By now you’ve probably read a lot of people expressing shock at Mitt Romney’s comments on walking away from an Israeli-Palestinian peace process. (If not, start with Dan Drezner.) Let’s zero in on something Romney doesn’t say, but which he’ll have to address if he becomes president now that these comments are out there. That’s the idea that Palestinian freedom is a reward for good behavior.
Romney questions whether the Palestinians — all of ‘em, from Ismail Haniyeh to Salam Fayyad to the dude on the street in Ramallah — want peace with Israel. Then he runs through a series Israeli security concerns about the West Bank under Palestinian sovereignty, which he considers an inevitable Iranian proxy. These concerns have salience as modalities for independence. They do not have salience as grounds to oppose independence, unless you conceive of Palestinian independence as justly conditional on Israel’s comfort with granting it. Then they’re the whole ballgame.
There is an alternative available. That alternative says that Palestinians deserve independence by virtue of their humanity and their nationhood. The modalities of their independence ought to be worked out with Israel as part of a process moving toward that goal, since the security of both states on the day after independence is a legitimate concern. I believe Zionism, which advanced precisely this argument to establish the first principle that there ought to be a Jewish state in a Jewish homeland, compels accepting this alternative.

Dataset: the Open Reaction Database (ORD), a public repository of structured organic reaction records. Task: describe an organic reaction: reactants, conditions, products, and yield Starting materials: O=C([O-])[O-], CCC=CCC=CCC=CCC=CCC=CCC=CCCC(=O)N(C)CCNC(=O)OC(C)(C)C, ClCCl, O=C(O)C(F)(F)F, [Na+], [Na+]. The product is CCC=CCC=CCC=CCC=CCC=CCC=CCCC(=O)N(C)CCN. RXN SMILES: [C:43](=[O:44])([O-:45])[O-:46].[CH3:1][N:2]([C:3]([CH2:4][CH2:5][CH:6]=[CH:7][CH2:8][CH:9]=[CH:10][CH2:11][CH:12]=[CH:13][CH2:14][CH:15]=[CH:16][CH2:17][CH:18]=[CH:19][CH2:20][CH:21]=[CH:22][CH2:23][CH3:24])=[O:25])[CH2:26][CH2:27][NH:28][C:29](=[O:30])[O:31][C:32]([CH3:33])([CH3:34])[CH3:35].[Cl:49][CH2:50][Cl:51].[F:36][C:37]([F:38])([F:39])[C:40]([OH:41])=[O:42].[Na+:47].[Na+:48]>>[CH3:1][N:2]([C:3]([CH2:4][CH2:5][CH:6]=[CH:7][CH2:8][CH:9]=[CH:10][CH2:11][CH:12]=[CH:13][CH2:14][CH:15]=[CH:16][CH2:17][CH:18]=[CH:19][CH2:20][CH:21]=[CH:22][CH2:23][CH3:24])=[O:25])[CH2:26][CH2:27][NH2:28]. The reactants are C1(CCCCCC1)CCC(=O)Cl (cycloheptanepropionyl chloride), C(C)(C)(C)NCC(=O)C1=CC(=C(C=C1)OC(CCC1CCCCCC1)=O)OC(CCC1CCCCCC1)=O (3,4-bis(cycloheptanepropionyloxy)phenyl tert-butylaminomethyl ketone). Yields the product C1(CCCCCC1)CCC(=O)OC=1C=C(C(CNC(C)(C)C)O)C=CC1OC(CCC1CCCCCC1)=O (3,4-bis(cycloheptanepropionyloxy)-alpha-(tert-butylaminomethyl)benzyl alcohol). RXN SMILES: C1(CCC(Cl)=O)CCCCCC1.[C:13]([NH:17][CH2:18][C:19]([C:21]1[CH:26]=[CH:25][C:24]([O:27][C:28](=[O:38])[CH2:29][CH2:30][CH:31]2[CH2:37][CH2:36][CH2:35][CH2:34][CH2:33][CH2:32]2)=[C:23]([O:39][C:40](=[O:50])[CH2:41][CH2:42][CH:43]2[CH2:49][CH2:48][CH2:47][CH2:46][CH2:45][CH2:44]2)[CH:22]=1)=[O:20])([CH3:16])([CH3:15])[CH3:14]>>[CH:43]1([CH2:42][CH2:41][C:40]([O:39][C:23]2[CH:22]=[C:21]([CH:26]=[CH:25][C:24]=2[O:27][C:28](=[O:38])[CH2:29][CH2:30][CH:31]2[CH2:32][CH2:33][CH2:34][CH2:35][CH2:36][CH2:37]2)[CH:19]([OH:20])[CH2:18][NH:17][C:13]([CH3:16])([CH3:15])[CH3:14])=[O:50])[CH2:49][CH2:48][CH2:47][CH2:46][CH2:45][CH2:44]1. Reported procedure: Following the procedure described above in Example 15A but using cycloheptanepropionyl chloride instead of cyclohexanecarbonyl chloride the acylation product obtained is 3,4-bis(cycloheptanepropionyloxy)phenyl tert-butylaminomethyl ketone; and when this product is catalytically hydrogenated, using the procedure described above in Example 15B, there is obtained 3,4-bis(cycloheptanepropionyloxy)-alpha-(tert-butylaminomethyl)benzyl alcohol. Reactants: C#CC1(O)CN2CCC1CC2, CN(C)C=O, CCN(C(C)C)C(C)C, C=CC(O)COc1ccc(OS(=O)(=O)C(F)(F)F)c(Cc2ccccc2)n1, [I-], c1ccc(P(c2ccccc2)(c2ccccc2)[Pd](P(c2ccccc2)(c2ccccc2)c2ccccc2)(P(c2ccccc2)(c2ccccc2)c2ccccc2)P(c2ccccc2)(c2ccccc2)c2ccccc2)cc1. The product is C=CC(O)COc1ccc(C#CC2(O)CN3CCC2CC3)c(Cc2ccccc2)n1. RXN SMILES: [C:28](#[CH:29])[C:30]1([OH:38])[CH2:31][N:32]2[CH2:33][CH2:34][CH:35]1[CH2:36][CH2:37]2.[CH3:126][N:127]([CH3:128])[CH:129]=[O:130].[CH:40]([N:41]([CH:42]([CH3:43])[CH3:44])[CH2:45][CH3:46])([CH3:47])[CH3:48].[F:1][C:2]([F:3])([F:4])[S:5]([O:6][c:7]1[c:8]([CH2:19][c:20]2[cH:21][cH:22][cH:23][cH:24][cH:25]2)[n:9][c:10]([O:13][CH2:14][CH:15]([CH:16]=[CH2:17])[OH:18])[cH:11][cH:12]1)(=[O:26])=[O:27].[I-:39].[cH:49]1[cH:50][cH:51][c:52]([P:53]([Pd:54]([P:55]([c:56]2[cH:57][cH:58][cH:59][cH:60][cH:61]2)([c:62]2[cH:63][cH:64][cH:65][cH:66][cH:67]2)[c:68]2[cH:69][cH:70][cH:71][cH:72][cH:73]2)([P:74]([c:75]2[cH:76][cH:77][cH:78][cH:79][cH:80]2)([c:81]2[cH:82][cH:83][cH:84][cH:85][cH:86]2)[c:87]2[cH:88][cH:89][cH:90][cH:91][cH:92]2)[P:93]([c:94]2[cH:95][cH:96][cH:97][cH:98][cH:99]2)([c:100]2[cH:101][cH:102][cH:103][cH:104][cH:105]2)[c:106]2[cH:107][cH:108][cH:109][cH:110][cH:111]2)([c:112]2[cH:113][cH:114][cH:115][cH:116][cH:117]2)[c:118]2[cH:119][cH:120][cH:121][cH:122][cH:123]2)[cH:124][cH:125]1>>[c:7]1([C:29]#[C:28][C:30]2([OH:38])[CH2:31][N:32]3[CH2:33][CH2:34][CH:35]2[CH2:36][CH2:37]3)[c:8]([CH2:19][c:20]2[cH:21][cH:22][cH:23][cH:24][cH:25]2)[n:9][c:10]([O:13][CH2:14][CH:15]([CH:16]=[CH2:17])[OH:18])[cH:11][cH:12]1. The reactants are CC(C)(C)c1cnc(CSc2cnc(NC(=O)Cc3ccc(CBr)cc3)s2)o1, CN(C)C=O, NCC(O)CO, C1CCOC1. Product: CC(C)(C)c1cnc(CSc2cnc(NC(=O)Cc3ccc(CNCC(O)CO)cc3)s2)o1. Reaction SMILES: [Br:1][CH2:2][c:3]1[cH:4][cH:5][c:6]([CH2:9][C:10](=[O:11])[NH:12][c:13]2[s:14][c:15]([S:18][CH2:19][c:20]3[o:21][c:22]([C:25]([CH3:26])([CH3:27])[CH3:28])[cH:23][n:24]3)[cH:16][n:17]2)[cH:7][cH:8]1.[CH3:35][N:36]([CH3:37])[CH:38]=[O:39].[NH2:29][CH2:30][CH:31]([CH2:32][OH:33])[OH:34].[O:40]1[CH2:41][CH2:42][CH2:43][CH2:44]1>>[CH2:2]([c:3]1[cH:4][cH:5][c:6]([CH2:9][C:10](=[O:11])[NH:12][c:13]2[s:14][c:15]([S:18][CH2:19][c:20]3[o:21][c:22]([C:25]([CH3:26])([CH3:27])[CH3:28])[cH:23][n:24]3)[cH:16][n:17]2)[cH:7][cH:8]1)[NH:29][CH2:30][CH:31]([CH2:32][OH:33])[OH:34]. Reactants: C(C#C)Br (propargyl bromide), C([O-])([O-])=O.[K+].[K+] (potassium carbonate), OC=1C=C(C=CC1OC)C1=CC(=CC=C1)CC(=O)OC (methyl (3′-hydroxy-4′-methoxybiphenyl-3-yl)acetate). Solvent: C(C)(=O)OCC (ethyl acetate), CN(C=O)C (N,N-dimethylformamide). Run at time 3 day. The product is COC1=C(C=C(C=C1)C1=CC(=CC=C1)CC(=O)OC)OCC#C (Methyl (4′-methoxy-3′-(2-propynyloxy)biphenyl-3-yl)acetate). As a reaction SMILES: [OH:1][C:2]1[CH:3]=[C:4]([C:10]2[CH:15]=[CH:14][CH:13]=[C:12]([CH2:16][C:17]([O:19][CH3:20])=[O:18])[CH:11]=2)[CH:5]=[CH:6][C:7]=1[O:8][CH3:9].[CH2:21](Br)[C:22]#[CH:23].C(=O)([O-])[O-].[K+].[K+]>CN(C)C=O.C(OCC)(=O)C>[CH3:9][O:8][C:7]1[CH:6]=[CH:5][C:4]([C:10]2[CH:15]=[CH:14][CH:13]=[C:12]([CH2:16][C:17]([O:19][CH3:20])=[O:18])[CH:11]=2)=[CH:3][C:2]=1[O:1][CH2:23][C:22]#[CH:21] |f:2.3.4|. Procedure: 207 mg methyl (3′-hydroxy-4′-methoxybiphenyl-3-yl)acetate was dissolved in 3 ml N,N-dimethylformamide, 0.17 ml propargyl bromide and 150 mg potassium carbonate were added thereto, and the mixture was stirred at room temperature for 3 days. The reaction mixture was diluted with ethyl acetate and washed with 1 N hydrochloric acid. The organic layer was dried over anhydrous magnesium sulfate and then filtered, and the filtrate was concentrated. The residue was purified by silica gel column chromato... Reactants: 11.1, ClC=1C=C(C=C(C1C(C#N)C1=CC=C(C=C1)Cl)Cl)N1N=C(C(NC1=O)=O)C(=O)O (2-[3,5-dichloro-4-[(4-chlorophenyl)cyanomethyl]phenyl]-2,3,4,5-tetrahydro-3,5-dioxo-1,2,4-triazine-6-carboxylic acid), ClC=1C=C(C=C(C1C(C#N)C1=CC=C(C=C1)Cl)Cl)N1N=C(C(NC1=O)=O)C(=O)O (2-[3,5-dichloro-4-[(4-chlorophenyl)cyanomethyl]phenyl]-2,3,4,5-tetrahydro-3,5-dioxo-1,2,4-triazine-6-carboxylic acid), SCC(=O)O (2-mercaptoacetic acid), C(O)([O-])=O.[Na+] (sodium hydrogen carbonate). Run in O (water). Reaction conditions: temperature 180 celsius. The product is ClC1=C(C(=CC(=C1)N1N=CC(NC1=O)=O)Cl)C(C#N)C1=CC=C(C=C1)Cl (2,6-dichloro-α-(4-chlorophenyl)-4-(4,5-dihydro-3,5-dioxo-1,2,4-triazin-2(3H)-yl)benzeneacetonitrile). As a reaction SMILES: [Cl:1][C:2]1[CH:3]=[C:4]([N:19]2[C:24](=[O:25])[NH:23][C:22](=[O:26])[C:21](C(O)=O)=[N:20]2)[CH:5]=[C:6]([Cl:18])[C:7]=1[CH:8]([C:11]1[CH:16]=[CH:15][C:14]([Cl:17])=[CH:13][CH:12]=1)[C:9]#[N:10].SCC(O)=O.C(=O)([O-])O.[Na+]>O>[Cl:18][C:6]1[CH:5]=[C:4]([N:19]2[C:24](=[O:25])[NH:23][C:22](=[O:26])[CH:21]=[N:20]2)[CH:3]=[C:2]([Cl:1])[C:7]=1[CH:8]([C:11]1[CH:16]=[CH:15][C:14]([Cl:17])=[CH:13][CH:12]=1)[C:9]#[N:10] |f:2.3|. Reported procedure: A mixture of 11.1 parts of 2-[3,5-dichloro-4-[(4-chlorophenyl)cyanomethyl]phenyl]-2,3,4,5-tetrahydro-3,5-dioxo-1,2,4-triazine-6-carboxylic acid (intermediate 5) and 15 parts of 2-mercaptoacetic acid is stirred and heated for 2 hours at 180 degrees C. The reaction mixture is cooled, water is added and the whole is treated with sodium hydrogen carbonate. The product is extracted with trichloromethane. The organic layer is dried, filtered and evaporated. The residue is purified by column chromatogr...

My understanding from Romney’s public remarks is that he cheers the Arab Spring, because of its promise to advance human freedom in a region lacking it. Maybe I’m misunderstanding. But if he accepts that proposition, there are no grounds to deny it to Palestinians. Should Romney become president, his Arab interlocutors will justifiably wonder what his position is on any of these foundational questions — a bitter irony for someone attacking President Obama for inviting Mideast embassy attacks through policy vagueness. Even if he walks the Palestinian comments back, he’ll probably have to deal with questions about his sincerity on the Freedom Question through his presidency.
U.S. policy in the Mideast does not reduce to the Israeli-Palestinian conflict. But I’ve tended to find that people in the region, Arab and Israeli, consider an American president’s perspective on the conflict to be a threshold issue, a prism through which they can understand what sort of relationship to expect from the U.S., and whether that presidency ought to be embraced or endured. Romney may not be interested in the peace process, but the Mideast is very interested in Mitt Romney, and turning away from the peace process — either explicitly or through neglect — will have a cascading effect on anything else he wants to accomplish in the region.